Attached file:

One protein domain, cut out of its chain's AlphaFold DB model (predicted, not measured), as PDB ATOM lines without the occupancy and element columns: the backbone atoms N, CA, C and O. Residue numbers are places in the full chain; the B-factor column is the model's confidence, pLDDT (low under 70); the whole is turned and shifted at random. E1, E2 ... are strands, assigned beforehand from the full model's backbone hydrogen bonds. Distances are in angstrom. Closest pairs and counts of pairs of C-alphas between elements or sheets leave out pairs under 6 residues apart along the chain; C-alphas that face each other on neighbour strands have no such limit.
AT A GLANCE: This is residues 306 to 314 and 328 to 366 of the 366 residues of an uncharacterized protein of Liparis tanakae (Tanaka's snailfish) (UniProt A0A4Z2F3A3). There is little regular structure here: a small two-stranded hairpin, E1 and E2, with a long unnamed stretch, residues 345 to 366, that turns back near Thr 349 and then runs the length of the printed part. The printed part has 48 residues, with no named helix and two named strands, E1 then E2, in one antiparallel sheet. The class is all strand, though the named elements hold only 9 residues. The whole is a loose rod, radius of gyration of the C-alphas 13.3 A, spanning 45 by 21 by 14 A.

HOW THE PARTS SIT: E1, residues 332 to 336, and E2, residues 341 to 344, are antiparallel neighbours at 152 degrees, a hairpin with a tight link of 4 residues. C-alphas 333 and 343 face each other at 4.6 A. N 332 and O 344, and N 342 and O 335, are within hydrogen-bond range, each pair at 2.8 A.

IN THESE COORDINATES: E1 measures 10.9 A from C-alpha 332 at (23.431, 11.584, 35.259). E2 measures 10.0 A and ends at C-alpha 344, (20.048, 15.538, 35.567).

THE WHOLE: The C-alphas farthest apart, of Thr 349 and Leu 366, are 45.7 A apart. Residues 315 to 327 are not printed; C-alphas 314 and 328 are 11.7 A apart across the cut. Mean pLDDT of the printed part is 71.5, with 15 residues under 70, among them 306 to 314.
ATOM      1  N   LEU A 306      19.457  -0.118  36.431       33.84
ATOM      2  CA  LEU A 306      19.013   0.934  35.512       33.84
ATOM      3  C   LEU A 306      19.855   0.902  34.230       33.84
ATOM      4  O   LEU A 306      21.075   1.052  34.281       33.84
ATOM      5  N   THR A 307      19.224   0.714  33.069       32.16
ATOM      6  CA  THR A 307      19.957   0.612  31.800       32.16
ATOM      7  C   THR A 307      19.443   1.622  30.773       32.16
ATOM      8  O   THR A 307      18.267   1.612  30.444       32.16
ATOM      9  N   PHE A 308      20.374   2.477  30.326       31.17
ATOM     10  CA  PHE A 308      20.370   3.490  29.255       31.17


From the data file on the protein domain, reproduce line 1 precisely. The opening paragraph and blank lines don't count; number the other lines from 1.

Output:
AT A GLANCE: This is residues 306 to 314 and 328 to 366 of the 366 residues of an uncharacterized protein of Liparis tanakae (Tanaka's snailfish) (UniProt A0A4Z2F3A3). There is little regular structure here: a small two-stranded hairpin, E1 and E2, with a long unnamed stretch, residues 345 to 366, that turns back near Thr 349 and then runs the length of the printed part. The printed part has 48 residues, with no named helix and two named strands, E1 then E2, in one antiparallel sheet. The class is all strand, though the named elements hold only 9 residues. The whole is a loose rod, radius of gyration of the C-alphas 13.3 A, spanning 45 by 21 by 14 A.